Words and Photographs by Chris Marais
The weird thing about travelling from Alexander Bay in the Richtersveld to Hondeklip Bay in Namaqualand is you constantly feel you’re in the presence of diamonds – even though there’s not a sparkler in sight.
Welcome to the Diamond Coast Route, a few hundred kilometres of mystical shipwrecks, sand-bogged plant life, legends about shiny stones, ancient middens and hardy locals with a hard-bitten frontier sense of humour.
If you take your time and let the people of the Diamond Coast Route in, you will meet eccentric surfers, old-time diamond divers, rustic fishermen and others who would rather tell you a good joke than tell you about their past.
Alexander Bay is where diamonds were found more than 80 years ago, in vast quantities. Hopeful men streamed into the area from all over the world and tried their luck, with varying degrees of success.
Begin your trip in the north, at Alexander Bay. Take the mine tour, listen to the legends and be entranced by a life lived when meat was cheap, crayfish were abundant and the brandy was plentiful.
Then drive down to Port Nolloth, visit old George Moyses in the local museum and let him tell you the inside story of this amazing little seaport with more character than seven cities.
Be prepared for the Port Nolloth Charm, that slightly vagabond nature of an ‘out-there’ settlement that sometimes resembles an off-planet mining camp. And be warned: don’t make friends with people from Port Nolloth, because you’ll get hooked on the place.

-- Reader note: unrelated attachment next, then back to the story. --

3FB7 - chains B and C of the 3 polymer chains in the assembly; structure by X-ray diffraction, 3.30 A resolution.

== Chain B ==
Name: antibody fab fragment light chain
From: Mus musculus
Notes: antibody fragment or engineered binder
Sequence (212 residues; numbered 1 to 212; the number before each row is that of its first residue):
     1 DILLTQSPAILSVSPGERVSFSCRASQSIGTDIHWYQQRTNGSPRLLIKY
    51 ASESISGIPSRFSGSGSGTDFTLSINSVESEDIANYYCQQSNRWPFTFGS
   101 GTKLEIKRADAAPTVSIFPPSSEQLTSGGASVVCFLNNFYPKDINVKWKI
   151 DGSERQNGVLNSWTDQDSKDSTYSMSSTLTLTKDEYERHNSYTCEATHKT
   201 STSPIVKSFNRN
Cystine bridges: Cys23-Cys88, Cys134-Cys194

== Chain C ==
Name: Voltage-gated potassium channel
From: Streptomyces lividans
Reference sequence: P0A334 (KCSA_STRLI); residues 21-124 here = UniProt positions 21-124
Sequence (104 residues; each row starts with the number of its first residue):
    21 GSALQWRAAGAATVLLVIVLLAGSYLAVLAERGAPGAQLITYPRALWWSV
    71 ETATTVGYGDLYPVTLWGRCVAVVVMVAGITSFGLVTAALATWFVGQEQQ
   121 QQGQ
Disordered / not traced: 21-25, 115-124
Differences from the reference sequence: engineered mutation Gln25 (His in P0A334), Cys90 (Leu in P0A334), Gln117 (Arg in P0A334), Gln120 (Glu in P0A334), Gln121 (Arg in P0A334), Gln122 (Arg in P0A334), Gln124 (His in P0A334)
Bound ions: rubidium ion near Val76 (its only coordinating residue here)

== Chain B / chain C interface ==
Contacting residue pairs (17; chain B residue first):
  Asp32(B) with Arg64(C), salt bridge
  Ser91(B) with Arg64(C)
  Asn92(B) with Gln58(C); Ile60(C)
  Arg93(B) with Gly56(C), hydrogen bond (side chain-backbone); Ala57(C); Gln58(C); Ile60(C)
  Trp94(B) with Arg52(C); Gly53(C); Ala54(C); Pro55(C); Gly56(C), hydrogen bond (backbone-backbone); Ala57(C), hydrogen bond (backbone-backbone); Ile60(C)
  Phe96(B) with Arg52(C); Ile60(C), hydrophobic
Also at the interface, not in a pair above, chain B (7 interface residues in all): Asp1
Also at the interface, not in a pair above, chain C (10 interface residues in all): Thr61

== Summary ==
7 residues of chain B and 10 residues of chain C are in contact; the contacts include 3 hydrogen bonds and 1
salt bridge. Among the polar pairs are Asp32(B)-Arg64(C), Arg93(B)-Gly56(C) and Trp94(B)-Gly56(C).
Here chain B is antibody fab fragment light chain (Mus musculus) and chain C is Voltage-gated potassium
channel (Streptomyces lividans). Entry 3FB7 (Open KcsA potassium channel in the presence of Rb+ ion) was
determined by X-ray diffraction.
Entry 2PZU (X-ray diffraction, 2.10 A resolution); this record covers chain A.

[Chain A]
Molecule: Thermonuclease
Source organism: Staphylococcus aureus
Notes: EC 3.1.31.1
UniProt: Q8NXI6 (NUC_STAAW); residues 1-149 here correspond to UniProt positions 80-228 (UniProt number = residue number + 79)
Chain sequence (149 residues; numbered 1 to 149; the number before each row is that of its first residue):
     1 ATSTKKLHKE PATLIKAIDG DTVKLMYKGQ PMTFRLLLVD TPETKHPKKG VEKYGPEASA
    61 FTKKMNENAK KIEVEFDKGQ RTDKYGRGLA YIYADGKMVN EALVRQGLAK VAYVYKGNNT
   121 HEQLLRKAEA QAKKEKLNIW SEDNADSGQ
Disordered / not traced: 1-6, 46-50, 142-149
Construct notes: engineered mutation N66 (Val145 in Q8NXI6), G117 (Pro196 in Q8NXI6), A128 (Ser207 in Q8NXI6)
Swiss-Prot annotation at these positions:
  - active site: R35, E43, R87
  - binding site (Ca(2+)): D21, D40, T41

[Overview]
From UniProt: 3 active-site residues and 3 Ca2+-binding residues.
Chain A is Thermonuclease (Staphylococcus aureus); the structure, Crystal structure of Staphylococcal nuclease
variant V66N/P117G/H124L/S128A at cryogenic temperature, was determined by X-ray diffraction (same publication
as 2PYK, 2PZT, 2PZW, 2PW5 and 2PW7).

You will want to return to this far-off village as often as you can, even with the crippling fuel prices being what they are. Port Nolloth will grab your soul.
Put aside the carousing with new friends and head south to Kleinzee. Make sure you get an overnight permit at the local tourism offices and do the Shipwreck Trail.
Hear the story of the Piratiny, a 5 000 tonne Brazilian steamer that floundered off these shores in June 1943 – possibly sunk by a German torpedo.
They say that weeks after the shipwreck, a heavy storm blew up and left the beaches covered with luggage from (and pieces of) the Piratiny, which included a lot of dress materials and bolts of silk. Several months later at the Nagmaal (church communion), all the local children came uniformly dressed in clothes made from the Piratiny flotsam.
Now we drive down to Hondeklip Bay (Dog Stone Bay), where there was once a boulder shaped like a dog. Legend has it that a bored traveller painted the stone red. Time passed, foul weather removed most of the paint but for small traces in the crevices of the stone. A prospector came by, looking for copper. He saw those remaining red paint spots and knocked off what was the ‘dog’s ear’ and sent it back to his employers for analysis.
Go for a long beach walk with the people from Die Honnehok, where you’ll be spending your last night. And if you see something glinting in the sand somewhere along this route, don’t pick it up. It’s forbidden fruit up here…
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